The project also runs a programme called Home Start to help students living in non-university accommodation meet other new students socially. The university works closely with schools to provide taster sessions to give pupils an insight into university life.

Leeds ensures that new students feel safe in unfamiliar surroundings by working with local authorities to put more community police on campus in the first few weeks of term. First-year students are also given a written agreement setting out the responsibilities of the academic department in which they are studying - detailing exactly what it will provide - alongside its expectations of students.

Ulster's Tony Cook says it is easy for universities to mitigate the effects of the culture shock if they try. "Sending information out to students prior to entry helps. Even if they weren't well informed when they applied, they can be well informed by the time they arrive. That first week is so intensive and it's so different, they don't retain anything about it."

The point about the quality of induction is a salient one. Most universities in the UK pack a number of orientation and briefing events into just one week - Freshers Week. In the US, however (see box), induction or orientation programmes are often scheduled over the whole of the first term, helping students adjust to, and participate in, university life over time.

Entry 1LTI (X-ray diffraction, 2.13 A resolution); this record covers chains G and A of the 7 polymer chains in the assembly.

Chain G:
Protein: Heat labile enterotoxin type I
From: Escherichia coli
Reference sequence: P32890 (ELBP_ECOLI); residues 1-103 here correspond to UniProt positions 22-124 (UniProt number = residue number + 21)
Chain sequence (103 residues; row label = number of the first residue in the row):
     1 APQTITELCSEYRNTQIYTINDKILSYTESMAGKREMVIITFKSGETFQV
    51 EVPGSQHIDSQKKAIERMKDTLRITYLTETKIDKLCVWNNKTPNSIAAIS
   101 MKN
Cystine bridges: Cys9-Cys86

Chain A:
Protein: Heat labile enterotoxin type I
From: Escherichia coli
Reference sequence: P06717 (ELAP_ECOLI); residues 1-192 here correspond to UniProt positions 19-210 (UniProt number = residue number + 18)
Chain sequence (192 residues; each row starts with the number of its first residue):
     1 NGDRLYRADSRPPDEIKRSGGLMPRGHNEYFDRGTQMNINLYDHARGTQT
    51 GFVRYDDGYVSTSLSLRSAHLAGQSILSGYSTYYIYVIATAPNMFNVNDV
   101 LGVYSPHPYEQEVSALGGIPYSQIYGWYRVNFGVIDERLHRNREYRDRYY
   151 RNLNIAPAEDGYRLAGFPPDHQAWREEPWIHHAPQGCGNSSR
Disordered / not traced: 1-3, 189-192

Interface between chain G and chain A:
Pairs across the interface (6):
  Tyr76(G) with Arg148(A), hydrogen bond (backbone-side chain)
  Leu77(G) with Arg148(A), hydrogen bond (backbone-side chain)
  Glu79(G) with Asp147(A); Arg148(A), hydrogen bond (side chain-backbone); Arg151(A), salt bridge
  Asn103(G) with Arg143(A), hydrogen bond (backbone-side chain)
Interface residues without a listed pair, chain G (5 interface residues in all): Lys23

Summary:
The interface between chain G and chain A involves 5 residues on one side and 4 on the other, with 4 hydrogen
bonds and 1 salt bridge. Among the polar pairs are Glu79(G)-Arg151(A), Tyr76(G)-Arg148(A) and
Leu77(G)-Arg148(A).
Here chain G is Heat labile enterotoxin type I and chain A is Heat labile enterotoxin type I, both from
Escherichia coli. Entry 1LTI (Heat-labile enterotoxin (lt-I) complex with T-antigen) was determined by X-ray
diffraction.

Integration and induction can start even earlier, before students have arrived on campus.

Becka Currant, head of learning development and student engagement at the University of Bradford, runs a website called DevelopMe!, which aims to help students settle in quickly. It offers a place to meet other students and discuss fears before they arrive and throughout the first year. Importantly, it gathers views from incoming students, allowing the university to respond more accurately to their needs.